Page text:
“It was early January 2017 and once again, I found myself aimlessly driving around town trying to avoid going home. If I could just find something to do, then I wouldn’t have to face the dam of emotions that were threatening to break.
What’s with all the emotions, you ask? Well you see, just a few weeks prior, I had walked through one of the most heartbreaking losses of my life. My sweet, funny, and kind brother, Dakota, was hospitalized for a week following a seizure that stopped his heart for 12 minutes. During that week on life support, I watched as my very large family slowly came to the realization that Dakota was never going to wake up again. He was only 23 years old.
On Thursday, after extensive meetings with the medical team, our family made the decision to proceed with plans to discontinue life support. That afternoon, I sat alone in a conference room with the Transplant Coordinator as he walked me through the process of organ donation and handed me a pen to sign an endless number of consent forms. On Friday morning, I held a stethoscope to his chest and memorized his heartbeat. I sang a worship song over and over and over before saying goodbye. And then at 11:19 p.m., I sat next to him in the operating room as he took his final breaths.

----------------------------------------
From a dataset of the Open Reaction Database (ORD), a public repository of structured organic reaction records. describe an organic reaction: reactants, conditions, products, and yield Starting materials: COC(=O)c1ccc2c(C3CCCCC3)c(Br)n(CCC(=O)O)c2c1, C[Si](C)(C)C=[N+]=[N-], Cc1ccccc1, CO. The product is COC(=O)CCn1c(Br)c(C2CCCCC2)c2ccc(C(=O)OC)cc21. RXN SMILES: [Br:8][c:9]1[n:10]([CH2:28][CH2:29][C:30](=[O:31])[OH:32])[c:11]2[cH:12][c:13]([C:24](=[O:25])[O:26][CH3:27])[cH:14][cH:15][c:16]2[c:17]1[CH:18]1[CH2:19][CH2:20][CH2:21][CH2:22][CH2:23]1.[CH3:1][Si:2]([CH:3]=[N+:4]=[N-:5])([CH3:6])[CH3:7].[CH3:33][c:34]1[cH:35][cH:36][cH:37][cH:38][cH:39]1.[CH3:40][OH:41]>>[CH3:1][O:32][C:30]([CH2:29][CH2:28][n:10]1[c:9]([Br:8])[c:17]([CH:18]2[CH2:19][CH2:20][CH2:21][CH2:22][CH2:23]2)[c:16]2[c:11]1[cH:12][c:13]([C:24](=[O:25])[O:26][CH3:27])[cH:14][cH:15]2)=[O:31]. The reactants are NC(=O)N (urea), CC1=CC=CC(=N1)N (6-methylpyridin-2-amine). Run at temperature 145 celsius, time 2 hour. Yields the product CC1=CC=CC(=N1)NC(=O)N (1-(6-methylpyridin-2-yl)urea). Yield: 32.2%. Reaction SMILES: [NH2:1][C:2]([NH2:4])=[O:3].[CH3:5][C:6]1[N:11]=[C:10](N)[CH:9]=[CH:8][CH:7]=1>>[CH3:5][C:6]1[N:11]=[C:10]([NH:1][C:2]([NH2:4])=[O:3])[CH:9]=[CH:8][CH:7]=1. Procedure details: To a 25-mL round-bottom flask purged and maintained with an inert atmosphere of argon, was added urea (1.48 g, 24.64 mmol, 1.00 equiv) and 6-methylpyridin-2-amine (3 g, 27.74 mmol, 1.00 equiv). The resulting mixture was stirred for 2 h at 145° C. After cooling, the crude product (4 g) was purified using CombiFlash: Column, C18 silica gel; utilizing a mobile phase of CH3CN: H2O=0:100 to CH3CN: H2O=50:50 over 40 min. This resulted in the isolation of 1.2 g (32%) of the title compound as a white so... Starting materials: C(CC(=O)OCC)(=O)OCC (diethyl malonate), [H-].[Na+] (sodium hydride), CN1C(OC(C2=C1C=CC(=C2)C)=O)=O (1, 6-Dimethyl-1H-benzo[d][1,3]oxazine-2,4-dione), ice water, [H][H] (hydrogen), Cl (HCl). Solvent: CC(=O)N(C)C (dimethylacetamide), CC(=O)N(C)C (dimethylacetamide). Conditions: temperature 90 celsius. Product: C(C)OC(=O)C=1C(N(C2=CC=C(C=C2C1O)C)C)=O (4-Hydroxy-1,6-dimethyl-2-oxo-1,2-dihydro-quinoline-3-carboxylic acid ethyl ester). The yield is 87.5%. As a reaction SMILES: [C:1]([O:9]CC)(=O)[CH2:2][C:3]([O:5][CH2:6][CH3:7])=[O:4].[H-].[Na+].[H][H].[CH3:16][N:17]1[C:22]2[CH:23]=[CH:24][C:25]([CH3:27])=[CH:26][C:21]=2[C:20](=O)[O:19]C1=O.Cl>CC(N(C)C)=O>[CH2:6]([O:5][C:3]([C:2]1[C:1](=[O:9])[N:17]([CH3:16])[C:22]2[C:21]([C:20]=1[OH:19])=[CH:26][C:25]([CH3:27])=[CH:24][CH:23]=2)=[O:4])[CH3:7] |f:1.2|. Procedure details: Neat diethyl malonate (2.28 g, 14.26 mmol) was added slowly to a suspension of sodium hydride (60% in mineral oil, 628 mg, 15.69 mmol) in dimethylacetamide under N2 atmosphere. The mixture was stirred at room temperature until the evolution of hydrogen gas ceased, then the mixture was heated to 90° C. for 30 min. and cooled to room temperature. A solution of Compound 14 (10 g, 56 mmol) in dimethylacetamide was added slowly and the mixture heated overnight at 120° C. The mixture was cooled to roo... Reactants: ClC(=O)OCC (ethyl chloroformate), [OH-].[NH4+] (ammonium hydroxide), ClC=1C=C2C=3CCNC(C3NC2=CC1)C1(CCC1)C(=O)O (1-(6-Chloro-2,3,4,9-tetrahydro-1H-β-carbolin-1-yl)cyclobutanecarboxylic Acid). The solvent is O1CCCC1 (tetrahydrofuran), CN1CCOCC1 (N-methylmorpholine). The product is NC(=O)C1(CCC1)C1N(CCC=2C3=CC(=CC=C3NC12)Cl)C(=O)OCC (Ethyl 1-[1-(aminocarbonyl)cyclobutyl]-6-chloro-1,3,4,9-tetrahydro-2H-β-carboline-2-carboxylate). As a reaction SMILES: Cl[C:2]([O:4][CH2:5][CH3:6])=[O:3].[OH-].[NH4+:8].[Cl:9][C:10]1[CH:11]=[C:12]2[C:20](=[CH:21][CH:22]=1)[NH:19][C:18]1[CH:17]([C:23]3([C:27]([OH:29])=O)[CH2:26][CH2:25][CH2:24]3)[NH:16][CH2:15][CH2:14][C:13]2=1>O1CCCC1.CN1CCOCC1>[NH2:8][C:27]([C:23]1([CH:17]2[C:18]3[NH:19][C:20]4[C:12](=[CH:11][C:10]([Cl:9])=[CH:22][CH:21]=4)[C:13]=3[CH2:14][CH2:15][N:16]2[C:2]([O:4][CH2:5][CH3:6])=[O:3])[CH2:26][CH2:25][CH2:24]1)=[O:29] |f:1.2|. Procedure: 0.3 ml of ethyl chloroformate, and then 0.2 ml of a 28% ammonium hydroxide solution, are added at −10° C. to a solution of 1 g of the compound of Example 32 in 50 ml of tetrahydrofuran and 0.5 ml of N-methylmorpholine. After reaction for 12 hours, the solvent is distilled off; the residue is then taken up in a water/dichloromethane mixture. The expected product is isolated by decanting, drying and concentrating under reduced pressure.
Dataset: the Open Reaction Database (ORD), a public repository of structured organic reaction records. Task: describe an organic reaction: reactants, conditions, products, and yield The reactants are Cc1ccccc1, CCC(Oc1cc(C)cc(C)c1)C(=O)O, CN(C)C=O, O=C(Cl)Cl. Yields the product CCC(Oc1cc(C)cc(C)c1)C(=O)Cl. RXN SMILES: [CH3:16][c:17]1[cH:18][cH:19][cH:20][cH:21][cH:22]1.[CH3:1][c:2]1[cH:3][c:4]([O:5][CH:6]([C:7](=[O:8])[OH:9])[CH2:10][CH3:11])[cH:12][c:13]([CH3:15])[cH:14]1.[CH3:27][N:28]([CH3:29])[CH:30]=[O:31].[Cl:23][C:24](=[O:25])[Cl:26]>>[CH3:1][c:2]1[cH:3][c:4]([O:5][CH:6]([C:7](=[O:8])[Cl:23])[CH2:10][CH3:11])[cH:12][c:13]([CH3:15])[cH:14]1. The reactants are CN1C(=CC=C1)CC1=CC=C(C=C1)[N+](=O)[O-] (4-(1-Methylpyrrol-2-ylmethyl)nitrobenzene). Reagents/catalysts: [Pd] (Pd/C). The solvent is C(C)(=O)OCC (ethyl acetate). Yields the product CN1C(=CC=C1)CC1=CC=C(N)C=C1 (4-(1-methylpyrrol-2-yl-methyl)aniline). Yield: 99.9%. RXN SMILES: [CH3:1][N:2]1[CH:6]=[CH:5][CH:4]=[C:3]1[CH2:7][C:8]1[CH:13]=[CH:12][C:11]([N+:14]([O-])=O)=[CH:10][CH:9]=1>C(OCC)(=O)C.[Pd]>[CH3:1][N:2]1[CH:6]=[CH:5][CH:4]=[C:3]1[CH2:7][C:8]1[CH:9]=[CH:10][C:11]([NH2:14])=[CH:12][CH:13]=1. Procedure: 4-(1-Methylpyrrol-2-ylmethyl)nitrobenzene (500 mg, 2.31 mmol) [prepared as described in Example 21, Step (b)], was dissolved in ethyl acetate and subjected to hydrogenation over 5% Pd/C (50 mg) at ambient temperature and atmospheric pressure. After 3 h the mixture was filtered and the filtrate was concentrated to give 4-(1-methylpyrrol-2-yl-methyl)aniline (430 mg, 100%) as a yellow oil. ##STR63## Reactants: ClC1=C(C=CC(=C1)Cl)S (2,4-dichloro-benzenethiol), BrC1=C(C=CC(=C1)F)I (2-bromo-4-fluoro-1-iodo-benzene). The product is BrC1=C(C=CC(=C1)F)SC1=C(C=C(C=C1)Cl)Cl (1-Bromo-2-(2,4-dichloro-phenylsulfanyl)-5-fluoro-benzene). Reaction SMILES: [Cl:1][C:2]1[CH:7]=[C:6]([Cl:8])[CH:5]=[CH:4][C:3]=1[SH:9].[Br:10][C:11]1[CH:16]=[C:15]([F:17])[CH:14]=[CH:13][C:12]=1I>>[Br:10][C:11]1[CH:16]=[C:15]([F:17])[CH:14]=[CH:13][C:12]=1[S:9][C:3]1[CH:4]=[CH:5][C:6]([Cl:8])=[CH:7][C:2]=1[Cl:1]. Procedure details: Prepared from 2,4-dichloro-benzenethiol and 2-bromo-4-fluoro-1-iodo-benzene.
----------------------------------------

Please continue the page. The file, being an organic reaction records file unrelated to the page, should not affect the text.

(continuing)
I remember the long walk down the hallway and through the double doors. And I think it was in that moment that grief introduced herself to me. Those next 10 days were a blur of funerals and people and then cruelly, Christmas.
So I’m sure you can imagine that, come January, I felt devastated and numb and wasn’t quite sure what to do with myself.
Hence, the aimless drive around town trying to dodge emotions.